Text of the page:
{2} Prevelance of herpes 

https://journals.plos.org/plosone/article?id=10.1371/journal.pone.0140765#sec007

Genital herpes infection is common in the United States. CDC estimates that, annually, 776,000 people in the United States get new genital herpes infections. {1} Nationwide, 11.9 % of persons aged 14 to 49 years have HSV-2 infection (12.1% when adjusted for age).{2} However, the prevalence of genital herpes infection is higher than that because an increasing number of genital herpes infections are caused by HSV-1. {3} Oral HSV-1 infection is typically acquired in childhood; because the prevalence of oral HSV-1 infection has declined in recent decades, people may have become more susceptible to contracting a genital herpes infection from HSV-1. {4}

1. Satterwhite CL, Torrone E, Meites E, et al. Sexually transmitted infections among US women and men: prevalence and incidence estimates, 2008. Sex Transm Dis, 2013. 40(30):187-93

2. McQuillan G, Kruszon-Moran D, Flagg EW, Paulose-Ram R. Prevalence of herpes simplex virus type 1 and type 2 in persons aged 14–49: United States, 2015–2016. NCHS Data Brief, no 304. Hyattsville, MD: National Center for Health Statistics. 2018

3. Xu F, Sternberg MR, Kottiri BJ, et al. Trends in herpes simplex virus type 1 and type 2 seroprevalence in the United States. JAMA, 2006. 296(8): 964–73.

4. Bradley H, Markowitz L, Gibson T, et al. Seroprevalence of herpes simplex virus types 1 and 2—United States, 1999–2010. J Infect Dis, 2014. 209(3):325-33.

https://www.cdc.gov/std/stats/STI-Estimates-Fact-Sheet-Feb-2013.pdf

https://www.cdc.gov/std/Herpes/default.htm

Herpes simplex virus (HSV) infection is one of the most common viral sexually transmitted diseases worldwide. The first time infection of the mother may lead to severe illness in pregnancy and may be associated with virus transmission from mother to fetus/newborn. Since the incidence of this sexually transmitted infection continues to rise and because the greatest incidence of herpes simplex virus infections occur in women of reproductive age, the risk of maternal transmission of the virus to the fetus or neonate has become a major health concern. On these purposes the Authors of this review looked for the medical literature and pertinent publications to define the status of art regarding the epidemiology, the diagnosis, the therapy and the prevention of HSV in pregnant women and neonate. Special emphasis is placed upon the importance of genital herpes simplex virus infection in pregnancy and on the its prevention to avoid neonatal HSV infections.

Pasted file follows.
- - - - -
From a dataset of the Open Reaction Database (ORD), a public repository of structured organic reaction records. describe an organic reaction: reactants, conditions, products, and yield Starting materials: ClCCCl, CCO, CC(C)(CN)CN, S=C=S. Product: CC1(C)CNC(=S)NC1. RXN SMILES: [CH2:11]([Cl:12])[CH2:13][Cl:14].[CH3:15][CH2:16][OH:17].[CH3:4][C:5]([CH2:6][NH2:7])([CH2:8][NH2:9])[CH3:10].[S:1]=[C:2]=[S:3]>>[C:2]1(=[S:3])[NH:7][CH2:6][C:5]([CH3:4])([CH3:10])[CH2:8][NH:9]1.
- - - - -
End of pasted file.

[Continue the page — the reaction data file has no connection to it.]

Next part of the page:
https://www.researchgate.net/publication/230584598_Herpes_simplex_virus_infection_in_pregnancy_and_in_neonate_status_of_art_of_epidemiology_diagnosis_therapy_and_prevention

How many people have herpes?

Even though numbers can fluctuate from year to year; depending on many factors, these numbers are still pretty staggering. The prevalence of HSV type one is almost more than 80% of the worlds population. Almost everyone has herpes. 

https://www.webmd.com/genital-herpes/news/20081001/half-a-billion-have-genital-herpes

Genital herpes infection is common in the United States. CDC estimates that, annually, 776,000 people in the United States get new genital herpes infections

Thats over 2000 a day in the United States alone. https://www.cdc.gov/std/herpes/stdfact-herpes-detailed.htm#ref1 

Satterwhite CL, Torrone E, Meites E, et al. Sexually transmitted infections among US women and men: prevalence and incidence estimates, 2008. Sex Transm Dis, 2013. 40(30):187-93

https://www.ncbi.nlm.nih.gov/books/NBK525769/

{3} https://www.cdc.gov/std/herpes/screening.htm